Adorned with thousands of beautiful curls, Saturn is rightly known as the jewel of the solar system. Nestled between these rings, a collection of mini-moons, first discovered by NASA's Cassini satellite. And today, for the first time, NASA has released unprecedented detailed images of Saturn's mysterious mini-moons.
Pan, Daphnis, Atlas, Pandora and Epimetheus each measure between 8 and 116 km.
The surface of these unusual moons is covered with materials from Saturn's rings and icy particles springing from Enceladus' largest moon.
Scientists have also found that lunar surfaces are very porous, confirming that they have formed in several stages, with the ring material depositing on denser nuclei that may be the remains of a larger object. who broke up.
Porosity is thought to explain their unusual shape. Rather than being spherical, they are gnarled and bluish, with material glued around their equators.
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Cassini spent 13 years in orbit around Saturn and during its last year of operation. It s' inserted between the rings, sending data back to Earth until the dark of September 13, 2017, 20 years after its launch.
Bonnie Buratti, from NASA's Jet Propulsion Laboratory, said, "The daring, close-up flights of these strange little moons allow us to see how they interact with the rings of Saturn.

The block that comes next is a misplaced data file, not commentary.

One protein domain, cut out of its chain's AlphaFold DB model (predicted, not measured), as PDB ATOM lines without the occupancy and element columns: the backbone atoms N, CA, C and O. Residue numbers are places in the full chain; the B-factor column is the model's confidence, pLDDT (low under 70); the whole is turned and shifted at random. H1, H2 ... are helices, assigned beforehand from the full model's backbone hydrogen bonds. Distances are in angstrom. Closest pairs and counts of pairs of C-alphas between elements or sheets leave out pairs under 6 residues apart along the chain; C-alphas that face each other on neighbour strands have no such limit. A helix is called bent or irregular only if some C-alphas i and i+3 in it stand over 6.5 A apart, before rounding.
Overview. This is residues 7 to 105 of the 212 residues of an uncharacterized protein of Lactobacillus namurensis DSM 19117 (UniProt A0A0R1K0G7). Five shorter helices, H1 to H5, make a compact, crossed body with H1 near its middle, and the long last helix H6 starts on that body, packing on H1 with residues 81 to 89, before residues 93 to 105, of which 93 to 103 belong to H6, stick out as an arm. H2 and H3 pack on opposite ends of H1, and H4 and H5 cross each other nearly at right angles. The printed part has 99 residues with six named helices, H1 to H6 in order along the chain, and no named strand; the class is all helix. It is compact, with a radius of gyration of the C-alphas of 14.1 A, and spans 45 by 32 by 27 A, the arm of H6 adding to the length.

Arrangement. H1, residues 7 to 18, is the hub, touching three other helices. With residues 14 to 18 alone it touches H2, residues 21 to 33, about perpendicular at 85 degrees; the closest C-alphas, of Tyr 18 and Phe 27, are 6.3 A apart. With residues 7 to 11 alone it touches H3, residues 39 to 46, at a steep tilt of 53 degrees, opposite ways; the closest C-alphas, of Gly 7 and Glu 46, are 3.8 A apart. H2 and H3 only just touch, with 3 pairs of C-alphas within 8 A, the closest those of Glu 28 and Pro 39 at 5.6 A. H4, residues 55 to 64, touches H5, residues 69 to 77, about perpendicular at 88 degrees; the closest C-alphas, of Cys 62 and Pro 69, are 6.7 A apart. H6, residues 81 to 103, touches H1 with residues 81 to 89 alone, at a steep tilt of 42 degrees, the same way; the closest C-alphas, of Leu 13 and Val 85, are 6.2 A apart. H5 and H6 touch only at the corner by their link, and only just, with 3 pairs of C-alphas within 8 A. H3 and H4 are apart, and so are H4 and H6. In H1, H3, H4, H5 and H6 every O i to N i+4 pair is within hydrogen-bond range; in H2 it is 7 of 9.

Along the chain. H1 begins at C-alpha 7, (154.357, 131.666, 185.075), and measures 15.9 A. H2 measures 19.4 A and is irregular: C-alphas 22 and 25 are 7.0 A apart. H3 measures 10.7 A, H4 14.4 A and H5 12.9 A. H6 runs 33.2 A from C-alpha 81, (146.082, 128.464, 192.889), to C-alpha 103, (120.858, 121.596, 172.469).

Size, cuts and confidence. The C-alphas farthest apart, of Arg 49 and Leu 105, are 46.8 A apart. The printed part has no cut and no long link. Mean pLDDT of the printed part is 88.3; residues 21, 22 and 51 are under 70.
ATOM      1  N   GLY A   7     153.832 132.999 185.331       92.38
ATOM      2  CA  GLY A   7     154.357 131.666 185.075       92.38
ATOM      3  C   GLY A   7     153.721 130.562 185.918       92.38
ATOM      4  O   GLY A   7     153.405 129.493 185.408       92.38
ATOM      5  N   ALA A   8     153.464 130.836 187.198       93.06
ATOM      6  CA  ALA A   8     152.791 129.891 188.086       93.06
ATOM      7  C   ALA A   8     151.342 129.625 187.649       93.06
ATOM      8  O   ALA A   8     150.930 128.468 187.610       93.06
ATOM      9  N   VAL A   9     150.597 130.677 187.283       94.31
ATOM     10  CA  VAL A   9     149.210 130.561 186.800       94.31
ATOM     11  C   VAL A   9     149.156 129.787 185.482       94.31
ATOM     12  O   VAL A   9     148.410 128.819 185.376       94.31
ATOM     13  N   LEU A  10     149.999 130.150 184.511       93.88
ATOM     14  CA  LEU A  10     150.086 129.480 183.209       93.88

"We are seeing more and more evidence of the extreme activity and dynamism of the Saturn ring and moon system."
Some 4,000 scientific articles have been published on Cassini's discoveries, and the well of knowledge is far from dry.
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"I want to work for at least another decade on this topic," added Dr. Buratti.
The study reinforces the dominant theory The rings and moons of Saturn come from the same celestial body, which shattered as a result of some kind of collision.
"The biggest fragments have become the heart of these moons," says Dr. Buratti, who has been with NASA for 33 years.
"What happened is that the moons continued to accumulate particles in the rings – that's what we saw up close, the accumulation of the material of the Ring on the moon. "
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Astronomers are now beginning to adjust to the age of the rings of Saturn.
A study published in January, based on Cassini data, found that they were relatively young, between 100 million and one billion years old.
However, other models and methods suggest a different answer.
"Science is never cut and dried – you never have your final answer," De Buratti said.
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